#
`ensemble2bnd` documentation

The `ensemble2bnd` function calculates statistics across an ensemble of datasets, and provides several options to plot these ensemble statistics.

In this context, we use "ensemble" to refer to any set of vector datasets using the same independent-variable coordinates. Ensemble data is common in climate science; model studies often use intra-model ensembles to encompass uncertainty in initial conditions or parameters, and intermodel ensembles to further encompass structural uncertainties in model processes. Timeseries data is also a prime candidate for this type of analysis, since we often want to look at interannual variability.

The ensemble2bnd function was originally created to feed ensemble data into the `boundedline` function, and has expanded to allow several options to plot the mean, median, quartiles, upper/lower bounds, etc. of these types of datasets.

Back to Climate Data Tools Contents

## Contents

## Syntax

A = ensemble2bnd(x,y) [A, h] = ensemble2bnd(x,y, 'plot', plottype) [...] = ensemble2bnd(..., 'dims', dims) [...] = ensemble2bnd(..., 'center', center) [...] = ensemble2bnd(..., 'prc', prc) [...] = ensemble2bnd(..., 'alpha', alphaval) [...] = ensemble2bnd(..., 'tlim', tlim) [...] = ensemble2bnd(..., 'cmap', colors) [...] = ensemble2bnd(..., 'axis', hax) [...] = ensemble2bnd(..., 'whisker', w)

## Description

`[A, h] = ensemble2bnd(x,y)` calculates the mean and upper/lower bounds of y at each x-coordinate. The x data should be a vector array, and y is a nx x ny x nens array, where nx corresponds to the number of x-dimension points (i.e. length of x input), ny corresponds to the number of different datasets, and nens is the number of ensemble members in each dataset. (See 'dims' parameter to permute these dimensions)

`[A, h] = ensemble2bnd(x,y, 'plot', plottype)` plots the datasets as either lines with shaded patches indicating percentiles ('boundedline'), lines with errorbars ('errorbar'), unstacked bar plots with errorbars ('bar'), or boxplots ('boxplot'). The default, 'none', indicates no plots will be created.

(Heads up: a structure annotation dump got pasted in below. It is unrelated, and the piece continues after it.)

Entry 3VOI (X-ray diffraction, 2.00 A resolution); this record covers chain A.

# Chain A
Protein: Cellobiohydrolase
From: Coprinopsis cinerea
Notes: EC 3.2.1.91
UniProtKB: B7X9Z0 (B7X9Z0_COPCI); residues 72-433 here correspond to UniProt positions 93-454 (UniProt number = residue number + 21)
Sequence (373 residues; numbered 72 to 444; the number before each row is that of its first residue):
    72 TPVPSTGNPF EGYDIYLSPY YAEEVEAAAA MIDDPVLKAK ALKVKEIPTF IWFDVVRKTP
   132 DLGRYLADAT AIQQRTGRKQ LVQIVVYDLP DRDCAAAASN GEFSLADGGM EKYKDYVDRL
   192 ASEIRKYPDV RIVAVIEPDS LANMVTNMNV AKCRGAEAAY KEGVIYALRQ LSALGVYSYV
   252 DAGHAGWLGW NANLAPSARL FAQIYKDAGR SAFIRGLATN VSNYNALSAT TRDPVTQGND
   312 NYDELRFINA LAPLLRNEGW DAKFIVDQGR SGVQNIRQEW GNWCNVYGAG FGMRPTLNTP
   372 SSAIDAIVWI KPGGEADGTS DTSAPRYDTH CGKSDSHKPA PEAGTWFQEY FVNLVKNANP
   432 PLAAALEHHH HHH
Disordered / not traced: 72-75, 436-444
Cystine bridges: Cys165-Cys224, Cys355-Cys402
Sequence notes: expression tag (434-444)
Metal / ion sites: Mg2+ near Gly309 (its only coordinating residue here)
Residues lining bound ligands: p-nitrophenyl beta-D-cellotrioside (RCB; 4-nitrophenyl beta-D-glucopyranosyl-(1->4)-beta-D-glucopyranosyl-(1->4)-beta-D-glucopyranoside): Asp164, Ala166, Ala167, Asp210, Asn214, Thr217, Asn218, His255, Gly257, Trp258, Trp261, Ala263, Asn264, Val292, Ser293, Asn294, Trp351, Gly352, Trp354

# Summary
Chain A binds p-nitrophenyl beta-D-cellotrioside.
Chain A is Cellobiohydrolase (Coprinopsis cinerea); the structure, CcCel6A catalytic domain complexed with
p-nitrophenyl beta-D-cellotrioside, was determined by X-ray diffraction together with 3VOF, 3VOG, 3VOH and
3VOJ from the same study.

`ensemble2bnd(..., 'dims', dims)` allows for permutation of the input matrix y via a 3-letter string consisting of the letters x, y, and e that indicate which dimensions in the input matrix correspond to the independent coordinate, the different datasets, and the ensembles per dataset, respectively. The default is 'xye'.

`ensemble2bnd(..., 'center', center)` switches the center-line statistic between the 'mean' (default) and 'median' of each dataset.

`ensemble2bnd(..., 'prc', prc)` specifies the percentile values corresponding to lower and upper bounds. These should come in pairs, from lowest to highest percentile. The default is [0 100].

`ensemble2bnd(..., 'alpha', true)` indicates that boundedline patches should be plotted using tranparent patches rather than opaque patches.

`ensemble2bnd(..., 'tlim', tlim)` changes the color limits associated with the patches or errorbars associated with percentiles. By default, the center lines/bars/points are drawn with the indicated color (saturation = 1), and colors of bounds objects (patch, errorbars, etc) use lighter versions of the color, getting lighter as bounds expand (default limits are [0.1 0.5]).

`ensemble2bnd(..., 'cmap', colors)` provides an alternative color order for the datasets plotted.

`ensemble2bnd(..., 'axis', hax)` adds any plots to the indicated axis rather than the current axis.

`ensemble2bnd(..., 'whisker', w)` changes te whisker length factor used to calculated outliers for the boxplot (boxplot option only).

## Example: Sea ice interannual variability

For our example, we'll use the sea ice extent timeseries as our ensemble data. We'll start by reshaping the two timeseries to year x time-of-year matrices using `reshapetimeseries`, and concatenating these. The early data uses a two-day interval, while the later is daily; we'll bin data weekly to avoid any artifacts from this change: